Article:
Discerning Advice For CMBS Borrowers: Stay Connected With Your Servicer During The COVID-19 CrisisMay 07, 2020 - By Tammy Goldfisher
BOSTON–The COVID-19 pandemic has indiscriminately impacted billions across the globe. Our hearts and blessings go out to those men and women brave enough to fight this invisible enemy on the front lines. We pray for those who are sick, suffering or who have lost loved ones due to this unpredictable virus. We band together in strength and hope; we look forward to brighter days ahead.
After college and armed with my biology degree, I thought I’d likely go on to medical school. That dream was quickly evaporated after volunteering at my local hospital providing EKG’s. I did not have the “gift”.
I started a two – year credit training program at Shawmut Bank in Boston. I found that analyzing and dissecting companies and properties was my niche. I loved to take apart and re-assemble a deal’s component parts and strategize about how to quantify and mitigate risk with deal structure. So, while I don’t have medical credentials and cannot save lives, I may be able to offer some minor comfort to CRE Borrowers who are currently struggling with their CMBS Lenders.
For the last decade, The Henley Group Inc. has focused on working with CRE Borrowers who have issues with their CMBS loans. Since COVID-19, the number of CMBS loans that are 30 days delinquent has dramatically escalated from 2.4% in March 2020 to 8.8% in April 2020. The two asset classes most impacted have been lodging loans, rates rose from 1.5% (March) to 20.8% (April) and retail loans, rates rose from 1.7% (March) to 11% (April).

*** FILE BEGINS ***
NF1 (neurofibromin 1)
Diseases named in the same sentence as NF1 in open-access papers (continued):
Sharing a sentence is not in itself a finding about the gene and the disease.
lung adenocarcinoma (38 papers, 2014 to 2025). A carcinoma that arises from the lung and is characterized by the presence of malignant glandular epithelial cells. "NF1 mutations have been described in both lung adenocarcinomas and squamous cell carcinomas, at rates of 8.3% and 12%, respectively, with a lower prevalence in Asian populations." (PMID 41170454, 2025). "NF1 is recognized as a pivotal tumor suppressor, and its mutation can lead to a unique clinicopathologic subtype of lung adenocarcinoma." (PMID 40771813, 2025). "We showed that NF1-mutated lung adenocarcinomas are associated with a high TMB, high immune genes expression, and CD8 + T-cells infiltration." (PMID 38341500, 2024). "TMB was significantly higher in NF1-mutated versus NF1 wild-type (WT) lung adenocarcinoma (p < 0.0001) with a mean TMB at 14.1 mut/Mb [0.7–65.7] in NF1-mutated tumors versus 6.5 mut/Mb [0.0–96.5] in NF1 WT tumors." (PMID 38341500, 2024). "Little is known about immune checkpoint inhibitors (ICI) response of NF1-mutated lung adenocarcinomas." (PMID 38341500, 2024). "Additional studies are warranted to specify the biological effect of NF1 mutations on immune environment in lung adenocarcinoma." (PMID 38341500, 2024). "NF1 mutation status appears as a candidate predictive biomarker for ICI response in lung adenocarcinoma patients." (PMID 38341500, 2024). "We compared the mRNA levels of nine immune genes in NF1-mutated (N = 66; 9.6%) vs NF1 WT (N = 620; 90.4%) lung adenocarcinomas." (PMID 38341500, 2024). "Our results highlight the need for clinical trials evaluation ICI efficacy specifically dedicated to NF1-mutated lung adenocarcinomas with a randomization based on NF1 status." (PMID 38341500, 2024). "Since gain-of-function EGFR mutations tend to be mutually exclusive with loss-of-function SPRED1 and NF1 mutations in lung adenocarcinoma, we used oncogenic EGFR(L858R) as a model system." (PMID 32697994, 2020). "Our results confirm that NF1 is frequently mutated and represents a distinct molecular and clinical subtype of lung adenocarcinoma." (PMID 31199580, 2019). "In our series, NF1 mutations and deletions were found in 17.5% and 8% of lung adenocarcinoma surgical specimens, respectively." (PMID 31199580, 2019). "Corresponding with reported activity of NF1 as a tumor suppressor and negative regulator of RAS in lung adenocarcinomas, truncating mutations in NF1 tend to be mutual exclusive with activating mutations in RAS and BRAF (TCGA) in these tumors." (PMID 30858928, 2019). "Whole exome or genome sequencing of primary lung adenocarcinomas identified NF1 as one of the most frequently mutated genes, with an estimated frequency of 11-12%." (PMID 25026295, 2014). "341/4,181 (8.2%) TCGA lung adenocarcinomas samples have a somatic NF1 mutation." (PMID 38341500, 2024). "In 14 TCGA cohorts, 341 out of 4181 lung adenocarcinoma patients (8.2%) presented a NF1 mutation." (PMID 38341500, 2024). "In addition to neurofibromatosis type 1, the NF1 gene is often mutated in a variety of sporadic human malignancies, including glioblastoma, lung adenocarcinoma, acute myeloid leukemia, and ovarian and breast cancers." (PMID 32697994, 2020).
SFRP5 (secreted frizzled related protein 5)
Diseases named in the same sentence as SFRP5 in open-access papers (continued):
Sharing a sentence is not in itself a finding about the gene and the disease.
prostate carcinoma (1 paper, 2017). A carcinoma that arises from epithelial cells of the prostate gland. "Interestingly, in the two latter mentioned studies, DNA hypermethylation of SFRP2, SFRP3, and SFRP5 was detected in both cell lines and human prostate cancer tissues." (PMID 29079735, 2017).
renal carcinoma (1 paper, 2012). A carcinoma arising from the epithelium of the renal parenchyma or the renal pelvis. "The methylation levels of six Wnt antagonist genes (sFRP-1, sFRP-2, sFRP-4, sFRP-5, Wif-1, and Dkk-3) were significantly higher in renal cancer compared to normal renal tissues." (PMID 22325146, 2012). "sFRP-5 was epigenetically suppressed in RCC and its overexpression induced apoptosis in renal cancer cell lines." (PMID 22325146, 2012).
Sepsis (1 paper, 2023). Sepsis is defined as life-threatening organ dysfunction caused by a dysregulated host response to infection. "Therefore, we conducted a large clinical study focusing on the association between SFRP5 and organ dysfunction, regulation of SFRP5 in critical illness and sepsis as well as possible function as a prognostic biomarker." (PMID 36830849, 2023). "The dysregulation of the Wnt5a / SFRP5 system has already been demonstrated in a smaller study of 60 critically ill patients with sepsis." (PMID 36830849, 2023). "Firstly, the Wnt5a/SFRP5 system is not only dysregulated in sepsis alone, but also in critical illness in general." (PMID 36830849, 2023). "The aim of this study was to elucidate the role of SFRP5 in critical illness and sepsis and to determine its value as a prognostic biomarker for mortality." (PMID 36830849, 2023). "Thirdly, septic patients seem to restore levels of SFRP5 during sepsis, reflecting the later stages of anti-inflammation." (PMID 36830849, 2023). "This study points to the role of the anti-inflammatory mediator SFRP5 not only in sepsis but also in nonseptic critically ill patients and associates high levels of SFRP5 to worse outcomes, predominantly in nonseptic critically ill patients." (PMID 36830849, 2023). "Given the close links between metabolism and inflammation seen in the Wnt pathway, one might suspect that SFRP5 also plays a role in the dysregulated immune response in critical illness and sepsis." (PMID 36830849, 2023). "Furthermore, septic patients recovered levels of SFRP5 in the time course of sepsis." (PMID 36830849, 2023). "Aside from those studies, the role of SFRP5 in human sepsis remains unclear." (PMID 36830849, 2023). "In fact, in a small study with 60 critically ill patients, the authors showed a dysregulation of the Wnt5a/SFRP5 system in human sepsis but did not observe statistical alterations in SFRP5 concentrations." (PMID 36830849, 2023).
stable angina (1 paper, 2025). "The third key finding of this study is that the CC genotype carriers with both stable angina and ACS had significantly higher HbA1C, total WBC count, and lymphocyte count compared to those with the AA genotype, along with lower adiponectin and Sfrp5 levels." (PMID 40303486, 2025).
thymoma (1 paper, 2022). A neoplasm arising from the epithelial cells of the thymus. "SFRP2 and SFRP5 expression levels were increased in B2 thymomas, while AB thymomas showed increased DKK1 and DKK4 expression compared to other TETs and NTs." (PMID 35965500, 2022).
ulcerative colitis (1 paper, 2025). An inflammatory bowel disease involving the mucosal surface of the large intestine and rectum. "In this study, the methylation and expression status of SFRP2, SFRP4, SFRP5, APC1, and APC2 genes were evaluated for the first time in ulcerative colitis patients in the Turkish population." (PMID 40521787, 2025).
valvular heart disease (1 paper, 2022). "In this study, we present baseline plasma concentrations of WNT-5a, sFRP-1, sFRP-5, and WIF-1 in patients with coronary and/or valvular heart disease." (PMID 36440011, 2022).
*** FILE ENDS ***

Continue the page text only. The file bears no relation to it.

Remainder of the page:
Special Servicers are forecasting 30 - day loan delinquency rates to jump even higher for May 2020. Based on the high volume of inquiries received by the major Master Servicers in April, (Wells Fargo, Midland and KeyBank) Servicers are preparing for May delinquency numbers to be equal to or worse than those recorded as a result of the 2008 Great Recession.
For Borrowers who don’t plan on making their loan payments in the next few months and may require short to long-term relief, the best advice is to exhale and take a moment to understand the CMBS Lender’s challenges before picking up the phone and stating your request.
Unlike Freddie and Fannie lenders, a CMBS lender does not have the authority to grant blanket forbearance. Servicers are bound by non-negotiable Pooling and Servicing Agreements and REMIC* rules. Most CMBS loans (except very large “SASB”/Single Asset Single Borrower Loan) are pooled with other loans and sold in tranches to a diverse group of bondholders. It is unconstitutional for any single governing body to dissolve those PSA’s and force pre-ordained losses on any one group of investors.
Instead, in our conversations and calls with Servicers, we’ve found that Lenders are looking to strike the right balance between empathizing with the Borrower’s individual situation, granting relief, making judicious credit decisions and staying within the constraints of the PSA and REMIC rules*.
Based on our weekly member calls with CREFC (“Commercial Real Estate Finance Council”) and hundreds of industry calls with Lenders, debt funds, equity sources, owners, bondholders, lawyers, appraisers and all the Master and Special Servicers, the Henley Group believes that all CMBS stakeholders will share in the losses levied by the COVID-19 pandemic.